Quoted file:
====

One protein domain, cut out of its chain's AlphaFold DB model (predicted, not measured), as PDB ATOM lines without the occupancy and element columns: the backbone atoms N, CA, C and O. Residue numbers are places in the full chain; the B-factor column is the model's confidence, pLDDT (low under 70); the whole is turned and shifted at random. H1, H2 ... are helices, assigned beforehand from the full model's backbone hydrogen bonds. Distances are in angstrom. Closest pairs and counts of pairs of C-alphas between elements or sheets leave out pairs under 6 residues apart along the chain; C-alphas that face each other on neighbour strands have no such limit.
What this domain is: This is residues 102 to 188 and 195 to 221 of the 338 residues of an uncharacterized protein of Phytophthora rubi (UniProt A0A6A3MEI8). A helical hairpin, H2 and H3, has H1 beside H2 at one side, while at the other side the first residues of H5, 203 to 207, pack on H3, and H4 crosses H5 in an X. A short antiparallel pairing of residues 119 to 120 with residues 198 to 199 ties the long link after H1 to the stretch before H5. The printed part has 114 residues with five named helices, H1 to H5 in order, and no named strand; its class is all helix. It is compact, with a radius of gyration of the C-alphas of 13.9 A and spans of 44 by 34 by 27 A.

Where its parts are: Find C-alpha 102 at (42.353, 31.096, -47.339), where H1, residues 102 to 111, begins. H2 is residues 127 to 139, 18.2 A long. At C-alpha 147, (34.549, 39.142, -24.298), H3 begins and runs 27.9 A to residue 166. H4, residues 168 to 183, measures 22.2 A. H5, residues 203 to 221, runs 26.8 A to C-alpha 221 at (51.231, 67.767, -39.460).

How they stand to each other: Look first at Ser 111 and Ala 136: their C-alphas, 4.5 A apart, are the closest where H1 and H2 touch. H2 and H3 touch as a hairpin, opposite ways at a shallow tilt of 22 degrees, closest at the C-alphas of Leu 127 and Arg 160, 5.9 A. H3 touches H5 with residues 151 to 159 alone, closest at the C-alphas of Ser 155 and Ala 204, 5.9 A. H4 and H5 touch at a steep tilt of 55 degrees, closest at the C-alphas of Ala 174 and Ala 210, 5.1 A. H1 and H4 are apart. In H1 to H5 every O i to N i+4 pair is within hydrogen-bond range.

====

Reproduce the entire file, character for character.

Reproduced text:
One protein domain, cut out of its chain's AlphaFold DB model (predicted, not measured), as PDB ATOM lines without the occupancy and element columns: the backbone atoms N, CA, C and O. Residue numbers are places in the full chain; the B-factor column is the model's confidence, pLDDT (low under 70); the whole is turned and shifted at random. H1, H2 ... are helices, assigned beforehand from the full model's backbone hydrogen bonds. Distances are in angstrom. Closest pairs and counts of pairs of C-alphas between elements or sheets leave out pairs under 6 residues apart along the chain; C-alphas that face each other on neighbour strands have no such limit.
What this domain is: This is residues 102 to 188 and 195 to 221 of the 338 residues of an uncharacterized protein of Phytophthora rubi (UniProt A0A6A3MEI8). A helical hairpin, H2 and H3, has H1 beside H2 at one side, while at the other side the first residues of H5, 203 to 207, pack on H3, and H4 crosses H5 in an X. A short antiparallel pairing of residues 119 to 120 with residues 198 to 199 ties the long link after H1 to the stretch before H5. The printed part has 114 residues with five named helices, H1 to H5 in order, and no named strand; its class is all helix. It is compact, with a radius of gyration of the C-alphas of 13.9 A and spans of 44 by 34 by 27 A.

Where its parts are: Find C-alpha 102 at (42.353, 31.096, -47.339), where H1, residues 102 to 111, begins. H2 is residues 127 to 139, 18.2 A long. At C-alpha 147, (34.549, 39.142, -24.298), H3 begins and runs 27.9 A to residue 166. H4, residues 168 to 183, measures 22.2 A. H5, residues 203 to 221, runs 26.8 A to C-alpha 221 at (51.231, 67.767, -39.460).

How they stand to each other: Look first at Ser 111 and Ala 136: their C-alphas, 4.5 A apart, are the closest where H1 and H2 touch. H2 and H3 touch as a hairpin, opposite ways at a shallow tilt of 22 degrees, closest at the C-alphas of Leu 127 and Arg 160, 5.9 A. H3 touches H5 with residues 151 to 159 alone, closest at the C-alphas of Ser 155 and Ala 204, 5.9 A. H4 and H5 touch at a steep tilt of 55 degrees, closest at the C-alphas of Ala 174 and Ala 210, 5.1 A. H1 and H4 are apart. In H1 to H5 every O i to N i+4 pair is within hydrogen-bond range.